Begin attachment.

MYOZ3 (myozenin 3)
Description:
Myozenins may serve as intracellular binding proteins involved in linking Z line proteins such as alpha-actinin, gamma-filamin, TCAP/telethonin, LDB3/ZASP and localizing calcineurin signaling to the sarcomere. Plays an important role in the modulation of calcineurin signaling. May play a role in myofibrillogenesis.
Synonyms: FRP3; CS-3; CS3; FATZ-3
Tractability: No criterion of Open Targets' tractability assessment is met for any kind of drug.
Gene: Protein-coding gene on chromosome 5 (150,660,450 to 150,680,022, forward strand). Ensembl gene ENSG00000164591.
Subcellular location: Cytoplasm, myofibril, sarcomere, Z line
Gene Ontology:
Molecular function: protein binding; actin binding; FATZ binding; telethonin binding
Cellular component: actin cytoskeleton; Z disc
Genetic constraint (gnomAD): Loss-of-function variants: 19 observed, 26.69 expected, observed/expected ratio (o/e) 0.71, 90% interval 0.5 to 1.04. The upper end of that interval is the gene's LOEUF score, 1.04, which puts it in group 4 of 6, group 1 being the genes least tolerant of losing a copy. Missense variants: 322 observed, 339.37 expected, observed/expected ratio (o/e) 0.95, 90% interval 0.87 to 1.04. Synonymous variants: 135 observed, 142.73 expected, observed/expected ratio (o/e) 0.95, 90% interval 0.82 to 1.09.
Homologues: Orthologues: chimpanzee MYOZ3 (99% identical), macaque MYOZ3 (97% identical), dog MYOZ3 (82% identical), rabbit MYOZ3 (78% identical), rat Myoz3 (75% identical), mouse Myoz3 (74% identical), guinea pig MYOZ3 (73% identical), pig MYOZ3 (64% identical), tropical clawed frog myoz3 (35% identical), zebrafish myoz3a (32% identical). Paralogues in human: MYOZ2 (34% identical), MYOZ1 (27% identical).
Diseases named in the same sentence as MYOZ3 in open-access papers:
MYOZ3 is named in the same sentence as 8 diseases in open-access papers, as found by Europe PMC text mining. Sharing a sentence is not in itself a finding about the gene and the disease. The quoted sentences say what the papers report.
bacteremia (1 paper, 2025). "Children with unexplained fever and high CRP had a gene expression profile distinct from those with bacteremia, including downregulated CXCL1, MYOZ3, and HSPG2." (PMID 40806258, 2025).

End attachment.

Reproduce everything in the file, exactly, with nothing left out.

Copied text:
MYOZ3 (myozenin 3)
Description:
Myozenins may serve as intracellular binding proteins involved in linking Z line proteins such as alpha-actinin, gamma-filamin, TCAP/telethonin, LDB3/ZASP and localizing calcineurin signaling to the sarcomere. Plays an important role in the modulation of calcineurin signaling. May play a role in myofibrillogenesis.
Synonyms: FRP3; CS-3; CS3; FATZ-3
Tractability: No criterion of Open Targets' tractability assessment is met for any kind of drug.
Gene: Protein-coding gene on chromosome 5 (150,660,450 to 150,680,022, forward strand). Ensembl gene ENSG00000164591.
Subcellular location: Cytoplasm, myofibril, sarcomere, Z line
Gene Ontology:
Molecular function: protein binding; actin binding; FATZ binding; telethonin binding
Cellular component: actin cytoskeleton; Z disc
Genetic constraint (gnomAD): Loss-of-function variants: 19 observed, 26.69 expected, observed/expected ratio (o/e) 0.71, 90% interval 0.5 to 1.04. The upper end of that interval is the gene's LOEUF score, 1.04, which puts it in group 4 of 6, group 1 being the genes least tolerant of losing a copy. Missense variants: 322 observed, 339.37 expected, observed/expected ratio (o/e) 0.95, 90% interval 0.87 to 1.04. Synonymous variants: 135 observed, 142.73 expected, observed/expected ratio (o/e) 0.95, 90% interval 0.82 to 1.09.
Homologues: Orthologues: chimpanzee MYOZ3 (99% identical), macaque MYOZ3 (97% identical), dog MYOZ3 (82% identical), rabbit MYOZ3 (78% identical), rat Myoz3 (75% identical), mouse Myoz3 (74% identical), guinea pig MYOZ3 (73% identical), pig MYOZ3 (64% identical), tropical clawed frog myoz3 (35% identical), zebrafish myoz3a (32% identical). Paralogues in human: MYOZ2 (34% identical), MYOZ1 (27% identical).
Diseases named in the same sentence as MYOZ3 in open-access papers:
MYOZ3 is named in the same sentence as 8 diseases in open-access papers, as found by Europe PMC text mining. Sharing a sentence is not in itself a finding about the gene and the disease. The quoted sentences say what the papers report.
bacteremia (1 paper, 2025). "Children with unexplained fever and high CRP had a gene expression profile distinct from those with bacteremia, including downregulated CXCL1, MYOZ3, and HSPG2." (PMID 40806258, 2025).